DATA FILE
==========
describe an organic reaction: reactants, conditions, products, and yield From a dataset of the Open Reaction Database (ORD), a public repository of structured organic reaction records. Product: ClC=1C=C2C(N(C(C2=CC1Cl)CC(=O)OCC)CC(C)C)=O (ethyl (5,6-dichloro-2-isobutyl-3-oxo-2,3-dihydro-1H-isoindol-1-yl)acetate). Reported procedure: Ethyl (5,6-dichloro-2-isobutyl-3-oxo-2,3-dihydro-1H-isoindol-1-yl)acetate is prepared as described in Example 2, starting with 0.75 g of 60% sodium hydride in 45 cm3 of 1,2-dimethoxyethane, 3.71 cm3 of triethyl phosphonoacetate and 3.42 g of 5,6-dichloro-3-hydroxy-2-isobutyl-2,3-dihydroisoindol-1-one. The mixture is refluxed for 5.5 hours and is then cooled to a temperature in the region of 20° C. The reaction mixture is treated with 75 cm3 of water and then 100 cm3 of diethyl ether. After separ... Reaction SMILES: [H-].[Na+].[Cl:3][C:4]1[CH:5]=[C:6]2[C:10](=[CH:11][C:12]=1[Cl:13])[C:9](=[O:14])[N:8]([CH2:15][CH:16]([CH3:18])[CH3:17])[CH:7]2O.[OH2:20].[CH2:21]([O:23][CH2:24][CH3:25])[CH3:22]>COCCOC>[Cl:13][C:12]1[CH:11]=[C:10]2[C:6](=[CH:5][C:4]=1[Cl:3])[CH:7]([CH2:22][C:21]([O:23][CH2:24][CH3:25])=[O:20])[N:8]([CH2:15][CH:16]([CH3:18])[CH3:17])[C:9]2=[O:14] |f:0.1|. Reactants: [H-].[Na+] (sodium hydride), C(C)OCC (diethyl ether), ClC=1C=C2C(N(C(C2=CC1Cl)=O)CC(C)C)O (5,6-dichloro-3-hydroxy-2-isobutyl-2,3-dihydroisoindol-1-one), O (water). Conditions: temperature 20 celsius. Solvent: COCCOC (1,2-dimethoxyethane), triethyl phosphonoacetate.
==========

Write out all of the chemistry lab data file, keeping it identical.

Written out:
describe an organic reaction: reactants, conditions, products, and yield From a dataset of the Open Reaction Database (ORD), a public repository of structured organic reaction records. Product: ClC=1C=C2C(N(C(C2=CC1Cl)CC(=O)OCC)CC(C)C)=O (ethyl (5,6-dichloro-2-isobutyl-3-oxo-2,3-dihydro-1H-isoindol-1-yl)acetate). Reported procedure: Ethyl (5,6-dichloro-2-isobutyl-3-oxo-2,3-dihydro-1H-isoindol-1-yl)acetate is prepared as described in Example 2, starting with 0.75 g of 60% sodium hydride in 45 cm3 of 1,2-dimethoxyethane, 3.71 cm3 of triethyl phosphonoacetate and 3.42 g of 5,6-dichloro-3-hydroxy-2-isobutyl-2,3-dihydroisoindol-1-one. The mixture is refluxed for 5.5 hours and is then cooled to a temperature in the region of 20° C. The reaction mixture is treated with 75 cm3 of water and then 100 cm3 of diethyl ether. After separ... Reaction SMILES: [H-].[Na+].[Cl:3][C:4]1[CH:5]=[C:6]2[C:10](=[CH:11][C:12]=1[Cl:13])[C:9](=[O:14])[N:8]([CH2:15][CH:16]([CH3:18])[CH3:17])[CH:7]2O.[OH2:20].[CH2:21]([O:23][CH2:24][CH3:25])[CH3:22]>COCCOC>[Cl:13][C:12]1[CH:11]=[C:10]2[C:6](=[CH:5][C:4]=1[Cl:3])[CH:7]([CH2:22][C:21]([O:23][CH2:24][CH3:25])=[O:20])[N:8]([CH2:15][CH:16]([CH3:18])[CH3:17])[C:9]2=[O:14] |f:0.1|. Reactants: [H-].[Na+] (sodium hydride), C(C)OCC (diethyl ether), ClC=1C=C2C(N(C(C2=CC1Cl)=O)CC(C)C)O (5,6-dichloro-3-hydroxy-2-isobutyl-2,3-dihydroisoindol-1-one), O (water). Conditions: temperature 20 celsius. Solvent: COCCOC (1,2-dimethoxyethane), triethyl phosphonoacetate.